On November 16, 2018, the Securities and Exchange Commission’s (SEC) Divisions of Corporation Finance, Investment Management, and Trading and Markets issued a “Statement on Digital Asset Securities Issuance and Trading” (Statement) designed to summarize and explain (among other things) the position the SEC took in two enforcement actions—settled the same day as the Statement—with respect to the application of the federal securities laws to the offer and sales of digital asset securities.
In those two enforcement actions, the SEC brought charges against and imposed monetary penalties on two companies that engaged in unregistered, non-exempt initial coin offerings (ICOs). Further, each company agreed to compensate harmed investors who purchased tokens (by paying them the difference between the price they paid for their tokens and the current value of their tokens). Finally, and most importantly for purposes of this discussion, each company agreed to register its outstanding tokens as a class of “equity security” pursuant to Section 12(g) of the Securities Exchange Act of 1934 (Exchange Act) and to file related periodic reports with the SEC for at least one year and until such time as such company is eligible to terminate its registration pursuant to Rule 12g-4 under the Exchange Act. As a result, each company will become a public reporting company, presumably until such time as the company is able to certify to the SEC under Rule 12g-4 either that (i) the tokens issued by such company are held by fewer than 300 persons; or (ii) the tokens issued by such company are held by fewer than 500 persons and the total assets of such company have not exceeded $10 million on the last day of each of such company’s most recent three fiscal years. See, In the Matter of Paragon Coin, Inc., Securities Act Release No. 10574 (November 16, 2018) (Paragon) and In the Matter of Carriereq, Inc., d/b/a Airfox, Securities Act Release No. 10575 (November 16, 2018) (Airfox); see also, SEC Press Release No. 2018-264 (November 16, 2019) (Paragon/Airfox Press Release).
In both Airfox and Paragon, the SEC applied the so-called “Howey test”—named after the 1946 Supreme Court case entitled SEC v. W. J. Howey Co., 328 U.S. 293—to the “facts and circumstances” presented by those two cases to conclude that the ICOs in question constituted “investment contracts,” and therefore “securities,” within the meaning of Section 2(a)(1) of the Securities Act. According to both Airfox and Paragon:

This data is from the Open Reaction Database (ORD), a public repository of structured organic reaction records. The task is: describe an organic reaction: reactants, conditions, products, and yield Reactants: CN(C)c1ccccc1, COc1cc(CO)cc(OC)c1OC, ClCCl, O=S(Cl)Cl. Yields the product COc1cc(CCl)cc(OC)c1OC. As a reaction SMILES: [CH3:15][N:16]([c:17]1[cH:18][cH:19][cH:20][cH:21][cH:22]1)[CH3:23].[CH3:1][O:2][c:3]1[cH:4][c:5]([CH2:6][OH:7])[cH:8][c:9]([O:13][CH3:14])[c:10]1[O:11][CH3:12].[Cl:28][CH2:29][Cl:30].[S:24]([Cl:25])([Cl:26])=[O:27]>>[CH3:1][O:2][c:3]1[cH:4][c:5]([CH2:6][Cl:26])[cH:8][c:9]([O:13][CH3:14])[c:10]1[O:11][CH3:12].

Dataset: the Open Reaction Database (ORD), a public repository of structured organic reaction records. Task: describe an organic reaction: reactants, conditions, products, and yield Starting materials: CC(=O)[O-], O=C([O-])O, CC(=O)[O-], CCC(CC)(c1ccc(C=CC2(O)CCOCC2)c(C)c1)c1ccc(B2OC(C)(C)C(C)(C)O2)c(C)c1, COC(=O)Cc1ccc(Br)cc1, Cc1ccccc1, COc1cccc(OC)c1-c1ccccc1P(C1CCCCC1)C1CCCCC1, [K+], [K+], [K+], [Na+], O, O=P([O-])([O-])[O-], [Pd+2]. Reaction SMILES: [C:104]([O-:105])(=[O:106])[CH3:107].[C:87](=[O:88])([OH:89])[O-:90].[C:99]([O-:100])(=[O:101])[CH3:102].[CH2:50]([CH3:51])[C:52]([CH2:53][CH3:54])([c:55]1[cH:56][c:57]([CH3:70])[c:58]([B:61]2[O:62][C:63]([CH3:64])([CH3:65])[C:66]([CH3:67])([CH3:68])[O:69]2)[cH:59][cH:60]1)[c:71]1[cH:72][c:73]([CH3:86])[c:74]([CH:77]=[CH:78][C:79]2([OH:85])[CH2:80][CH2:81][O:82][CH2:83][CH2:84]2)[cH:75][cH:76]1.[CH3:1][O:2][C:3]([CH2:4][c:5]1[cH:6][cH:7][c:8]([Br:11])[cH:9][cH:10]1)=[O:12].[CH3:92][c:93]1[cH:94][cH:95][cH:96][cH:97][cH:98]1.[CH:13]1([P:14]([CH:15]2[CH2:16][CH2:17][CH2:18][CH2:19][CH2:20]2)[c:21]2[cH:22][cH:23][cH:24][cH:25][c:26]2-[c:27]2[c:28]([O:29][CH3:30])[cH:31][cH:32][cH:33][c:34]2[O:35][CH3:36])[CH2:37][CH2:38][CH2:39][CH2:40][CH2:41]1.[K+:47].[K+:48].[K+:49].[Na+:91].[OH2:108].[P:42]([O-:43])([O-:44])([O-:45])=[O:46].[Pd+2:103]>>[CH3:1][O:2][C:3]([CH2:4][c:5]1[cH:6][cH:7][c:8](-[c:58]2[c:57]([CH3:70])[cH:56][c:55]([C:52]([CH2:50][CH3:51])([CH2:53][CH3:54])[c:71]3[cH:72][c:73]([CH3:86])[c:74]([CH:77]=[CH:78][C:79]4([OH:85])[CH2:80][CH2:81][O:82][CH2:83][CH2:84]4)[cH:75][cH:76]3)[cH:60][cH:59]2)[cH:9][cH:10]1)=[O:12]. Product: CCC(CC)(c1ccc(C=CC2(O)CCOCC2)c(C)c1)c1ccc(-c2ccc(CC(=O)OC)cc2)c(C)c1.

“…a security includes ‘an investment contract.’ An investment contract is an investment of money in a common enterprise with a reasonable expectation of profits to be derived from the entrepreneurial or managerial efforts of others. See SEC v. Edwards, 540 U.S. 389, 393 (2004); SEC v. W.J. Howey Co., 328 U.S. 293, 301 (1946); see also United Housing Found., Inc. v. Forman, 421 U.S. 837, 852-53 (1975) (The ‘touchstone’ of an investment contract ‘is the presence of an investment in a common venture premised on a reasonable expectation of profits to be derived from the entrepreneurial or managerial efforts of others.’).”
After applying the “Howey test” to detailed descriptions of the facts and circumstances of the ICOs in question, the SEC concluded that each involved the offering of an “investment contract.” So, in Paragon, the SEC stated that:
“PRG tokens were securities pursuant to SEC v. W. J. Howey Co., 328 U.S. 293 (1946), and its progeny… A purchaser in the offering of PRG tokens would have had a reasonable expectation of obtaining a future profit based upon Paragon’s efforts, including to develop Paragon’s ‘ecosystem’ using the proceeds from the sale of PRG tokens, and to take steps to control and increase the value of PRG. Paragon violated Sections 5(a) and 5(c) of the Securities Act by offering and selling these securities without having a registration statement filed or in effect with the Commission or qualifying for exemption from registration with the Commission.”
Similarly, in Airfox, the SEC stated that:
“AirTokens were ‘securities’ pursuant to SEC v. W. J. Howey Co., 328 U.S. 293 (1946) and its progeny, including the cases discussed by the Commission in [the Dao Report]. A purchaser in the offering of AirTokens would have had a reasonable expectation of obtaining a future profit based upon AirFox’s efforts, including AirFox revising its app, creating an ‘ecosystem,’ and adding new functionality using the proceeds from the sale of AirTokens. AirFox violated Sections 5(a) and 5(c) of the Securities Act by offering and selling these securities without having a registration statement filed or in effect with the Commission or qualifying for exemption from registration with the Commission.”
None of this comes as a great surprise, given prior SEC actions relating to ICOs, which the SEC believes have given ample prior notice of its enforcement posture with respect to unregistered ICOs.However, Airfox and Paragon broke new ground by imposing a requirement that the token issuer in each case register its outstanding tokens as a class of “equity security” pursuant to Section 12(g) of the Exchange Act and to file related periodic reports with the SEC for at least one year and until such time as the issuer is eligible to terminate its registration pursuant to Rule 12g-4 under the Exchange Act.
The Statement describes the imposition of the Section 12(g) reporting requirement as a “remedial” measure designed to provide “a way to address ongoing violations by issuers that have conducted illegal unregistered offerings of digital asset securities.” The Statement explains that, in both Airfox and Paragon, the token issuer agreed to compensate investors who purchased tokens in the illegal offerings if an investor elects to make a claim of rescission. According to the Statement, the Exchange Act registration undertaking of each token issuer is “designed to ensure that investors receive the type of information they would have received had these issuers complied with the registration provisions of the Securities Act… prior to the offer and sale of tokens in their respective ICOs. With the benefit of the ongoing disclosure provided by registration under the Exchange Act, investors who purchased the tokens from the issuers in the ICOs should be able to make a more informed decision as to whether to seek reimbursement or continue to hold their tokens…” Thus, in the view of the three SEC divisions that issued the Statement, the Airfox and Paragon matters “demonstrate that there is a path to compliance with the federal securities laws going forward, even where issuers have conducted an illegal unregistered offering of digital asset securities.” [emphasis added]